Sony founder Akio Morita, Steve Jobs’s model hero, had a unique approach with technical problems and product repair centers. Back in the day Sony maintained a large domestic walk-in repair center network in Japan. I repaired my first Sony FireWire digital video camera at one.
Technicians not only fixed customer Sony products they also evaluated the broken parts and feed the information back to the product engineers and designers. But it didn’t stop there. Sony repair technicians also listened to how customers used Sony products and what features they wanted to have.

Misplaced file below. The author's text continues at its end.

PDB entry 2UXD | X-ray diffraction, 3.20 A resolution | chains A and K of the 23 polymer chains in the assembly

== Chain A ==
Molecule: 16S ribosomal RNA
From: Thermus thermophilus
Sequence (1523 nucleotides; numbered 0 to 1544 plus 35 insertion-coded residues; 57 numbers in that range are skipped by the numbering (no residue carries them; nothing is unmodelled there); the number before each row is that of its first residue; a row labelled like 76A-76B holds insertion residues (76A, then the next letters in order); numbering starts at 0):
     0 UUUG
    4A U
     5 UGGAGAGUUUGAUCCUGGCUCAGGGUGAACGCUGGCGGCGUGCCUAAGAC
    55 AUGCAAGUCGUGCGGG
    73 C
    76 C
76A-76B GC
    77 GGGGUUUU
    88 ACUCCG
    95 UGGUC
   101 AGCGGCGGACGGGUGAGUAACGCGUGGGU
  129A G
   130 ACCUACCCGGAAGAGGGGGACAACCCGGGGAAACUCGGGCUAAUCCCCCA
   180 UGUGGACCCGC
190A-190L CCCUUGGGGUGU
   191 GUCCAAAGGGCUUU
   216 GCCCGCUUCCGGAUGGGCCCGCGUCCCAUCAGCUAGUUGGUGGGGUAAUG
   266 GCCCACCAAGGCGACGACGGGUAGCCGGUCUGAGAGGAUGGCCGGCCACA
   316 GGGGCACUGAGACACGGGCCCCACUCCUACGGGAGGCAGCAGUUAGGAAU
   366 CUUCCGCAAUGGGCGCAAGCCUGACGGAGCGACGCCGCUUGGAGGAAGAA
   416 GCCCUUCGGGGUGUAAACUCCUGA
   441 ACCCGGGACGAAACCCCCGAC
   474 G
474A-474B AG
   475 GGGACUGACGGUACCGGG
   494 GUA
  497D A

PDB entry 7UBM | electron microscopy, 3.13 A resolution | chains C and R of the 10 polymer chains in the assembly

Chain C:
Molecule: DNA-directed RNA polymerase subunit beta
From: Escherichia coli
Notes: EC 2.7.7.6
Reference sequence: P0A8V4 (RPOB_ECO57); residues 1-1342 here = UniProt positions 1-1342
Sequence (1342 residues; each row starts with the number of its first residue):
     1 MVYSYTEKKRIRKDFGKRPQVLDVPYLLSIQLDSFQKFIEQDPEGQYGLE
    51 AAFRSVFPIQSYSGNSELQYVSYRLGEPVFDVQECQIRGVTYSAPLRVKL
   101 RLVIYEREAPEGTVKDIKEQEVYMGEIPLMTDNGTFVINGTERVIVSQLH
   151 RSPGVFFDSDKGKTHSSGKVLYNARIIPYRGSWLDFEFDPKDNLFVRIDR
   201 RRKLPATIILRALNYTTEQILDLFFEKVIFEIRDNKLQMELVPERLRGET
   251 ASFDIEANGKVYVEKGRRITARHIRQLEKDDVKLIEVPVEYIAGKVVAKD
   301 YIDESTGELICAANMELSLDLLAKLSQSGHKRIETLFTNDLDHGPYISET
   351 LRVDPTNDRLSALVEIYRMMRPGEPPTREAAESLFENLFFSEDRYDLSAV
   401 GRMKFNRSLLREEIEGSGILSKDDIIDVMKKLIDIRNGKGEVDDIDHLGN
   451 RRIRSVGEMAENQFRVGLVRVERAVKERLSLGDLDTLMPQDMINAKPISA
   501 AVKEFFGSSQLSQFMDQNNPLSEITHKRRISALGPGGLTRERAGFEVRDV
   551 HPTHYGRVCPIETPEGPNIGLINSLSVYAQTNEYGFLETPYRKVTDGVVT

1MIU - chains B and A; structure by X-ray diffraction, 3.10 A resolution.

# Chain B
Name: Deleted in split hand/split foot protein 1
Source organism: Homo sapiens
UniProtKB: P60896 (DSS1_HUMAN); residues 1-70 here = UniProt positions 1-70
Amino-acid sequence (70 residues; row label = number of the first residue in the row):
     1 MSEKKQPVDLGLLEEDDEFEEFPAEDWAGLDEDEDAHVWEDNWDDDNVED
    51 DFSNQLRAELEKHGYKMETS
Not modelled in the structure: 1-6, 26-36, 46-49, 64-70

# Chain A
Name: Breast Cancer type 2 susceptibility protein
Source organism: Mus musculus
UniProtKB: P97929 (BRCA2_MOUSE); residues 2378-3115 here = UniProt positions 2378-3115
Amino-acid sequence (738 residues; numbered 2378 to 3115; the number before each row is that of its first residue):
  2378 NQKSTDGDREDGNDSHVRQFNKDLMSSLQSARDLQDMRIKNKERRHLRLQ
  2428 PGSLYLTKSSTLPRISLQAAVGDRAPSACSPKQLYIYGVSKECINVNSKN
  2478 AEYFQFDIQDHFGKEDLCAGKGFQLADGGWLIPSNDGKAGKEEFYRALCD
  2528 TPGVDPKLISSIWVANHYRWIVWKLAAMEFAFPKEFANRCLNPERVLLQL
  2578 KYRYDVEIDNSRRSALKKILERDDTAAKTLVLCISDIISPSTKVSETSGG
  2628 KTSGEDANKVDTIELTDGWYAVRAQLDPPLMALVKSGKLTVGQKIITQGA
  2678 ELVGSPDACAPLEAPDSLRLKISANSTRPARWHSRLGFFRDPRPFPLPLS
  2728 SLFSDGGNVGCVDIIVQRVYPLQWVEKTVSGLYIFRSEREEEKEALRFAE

In short Akio Morita’s Sony used repair centers as an important part of product development. Morita’s successors dropped the practice and Sony’s product development quality declined because of it.
Apple has an opportunity with the iPhone X Suica problem. They could communicate with customers while fixing the problem, find out how they use NFC on iPhone, what they like, what they want to work better. Japanese iPhone X customers could be a great resource that could help Apple build a much better iPhone NFC experience.
Instead we have silence and confused users like this one who doesn’t like the way Suica works on iPhone X and wants to switch to a Galaxy smartphone.
What a wasted opportunity.